The President of the Confederation would be selected from one of these members (making it hard for non-soccer types and billionaires to buy their way in) and elected to serve a maximum of two three-year terms.

More devices to protect against the many forms of corruption could be tweaked later, but the seeds for a better American confederation than both have today, would be sewn.

Headquarters: The new American confederation would be best served if its headquarters was located in the melting-pot of Miami. The South Florida city is the unofficial Latin American capital of the world and nexus for nearly all of its cultures live and love the beautiful game together. Just last week, it was noted that Miami has the largest number of Uruguayans, outside of Uruguay. That doesn’t help CONCACAF, but it would help a united American confederation.

From a geographic standpoint, Miami is about as central as you can get for such a large confederation (though they all are). From a linguistic perspective it is the best city in the Americas to choose with its large numbers of Portuguese, Spanish and - America’s mother-tongue - English speakers throughout the area. There are also tons of Haitian immigrants so that the less used, but still needed, French translators and personnel to staff the HQ and conventions, would not be hard to find.

Culturally all delegates would feel at home with the diverse culture. Most of the 50 nations of the new confederation, outside of Canada and the USA, are from warm home nations so a HQ in New York like CONCACAF had for years, would not be ideal.

Legally, it would be wise to base the confederation headquarters in the USA, as was CONCACAF, and have it fall under USA jurisdiction to hinder any potential fraud. That action alone obviously didn’t prevent it in the past, but it seemed to occur much less on American soil than in the Caribbean.

Tournaments: There would be greater distances to traverse, but the vastly increased competition for CONCACAF nations and the improved marketability of the South American nations and their clubs, would be well worth it for all involved.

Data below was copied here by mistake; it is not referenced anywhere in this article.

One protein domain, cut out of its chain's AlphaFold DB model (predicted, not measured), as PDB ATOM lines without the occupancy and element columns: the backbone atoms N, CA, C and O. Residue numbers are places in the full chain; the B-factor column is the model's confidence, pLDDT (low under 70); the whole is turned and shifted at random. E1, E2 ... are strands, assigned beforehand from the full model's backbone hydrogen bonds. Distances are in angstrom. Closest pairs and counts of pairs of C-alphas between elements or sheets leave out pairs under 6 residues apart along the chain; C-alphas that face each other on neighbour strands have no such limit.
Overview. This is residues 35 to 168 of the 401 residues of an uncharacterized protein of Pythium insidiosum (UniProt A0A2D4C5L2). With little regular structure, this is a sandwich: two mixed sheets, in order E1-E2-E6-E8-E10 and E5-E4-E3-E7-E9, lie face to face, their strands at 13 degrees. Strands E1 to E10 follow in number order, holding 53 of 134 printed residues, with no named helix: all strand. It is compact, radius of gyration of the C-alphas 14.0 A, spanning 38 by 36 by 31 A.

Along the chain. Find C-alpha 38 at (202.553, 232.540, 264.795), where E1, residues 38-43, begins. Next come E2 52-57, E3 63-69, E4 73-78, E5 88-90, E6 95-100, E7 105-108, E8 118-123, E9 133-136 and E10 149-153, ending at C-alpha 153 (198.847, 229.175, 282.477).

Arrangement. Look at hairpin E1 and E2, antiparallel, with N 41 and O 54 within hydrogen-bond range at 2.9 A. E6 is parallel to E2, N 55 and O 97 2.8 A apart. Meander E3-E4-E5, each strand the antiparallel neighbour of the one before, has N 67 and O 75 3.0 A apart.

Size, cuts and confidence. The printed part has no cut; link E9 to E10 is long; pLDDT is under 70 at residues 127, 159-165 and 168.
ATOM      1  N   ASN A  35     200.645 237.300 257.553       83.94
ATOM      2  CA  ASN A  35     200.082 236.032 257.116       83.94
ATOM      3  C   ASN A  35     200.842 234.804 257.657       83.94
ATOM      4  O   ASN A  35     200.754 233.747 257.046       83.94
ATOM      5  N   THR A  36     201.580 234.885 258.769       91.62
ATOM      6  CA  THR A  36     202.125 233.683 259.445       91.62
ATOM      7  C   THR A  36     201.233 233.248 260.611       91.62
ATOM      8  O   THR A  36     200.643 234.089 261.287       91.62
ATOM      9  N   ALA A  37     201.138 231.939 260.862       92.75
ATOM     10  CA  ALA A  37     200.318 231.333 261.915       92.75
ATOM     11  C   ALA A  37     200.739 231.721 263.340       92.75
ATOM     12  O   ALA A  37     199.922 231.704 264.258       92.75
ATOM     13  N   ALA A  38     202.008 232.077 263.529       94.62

World Cup and FIFA/international tournament qualifying would be much simpler for all nations involved to figure out. There could be allowances for regional qualifying like there is today in CONCACAF with Central America and Caribbean (or Asia with East/West Qualifying due to distances between the frontiers and a mostly Arab Muslim west that requires its own representatives). The new confederation could also go with the current tournament qualifying templates of Africa and Europe, which sees several groups of 4 or 5 teams. It works well for both of them, and it could also work fine in the Americas.

But it is not just the international game that needs fixing. It is the club level as well. As we saw last week the CONCACAF Champions League is a failure competitively and cannot grow. CONMEBOL though has had much success with the Copa Libertadores and all of its clubs take it as seriously as the Europeans do with their Champions League. The only issue is that South America, like UEFA with the Europa League, has a secondary competition – the Copa Sudamericana, to lesser ranked clubs get involved in continental action, but to a lesser competitive and popular degree. Like the Europa League it suffers from being the stepchild and will never mean much. So let’s assume we can make the best decision possible for the short and long-term of our new confederation.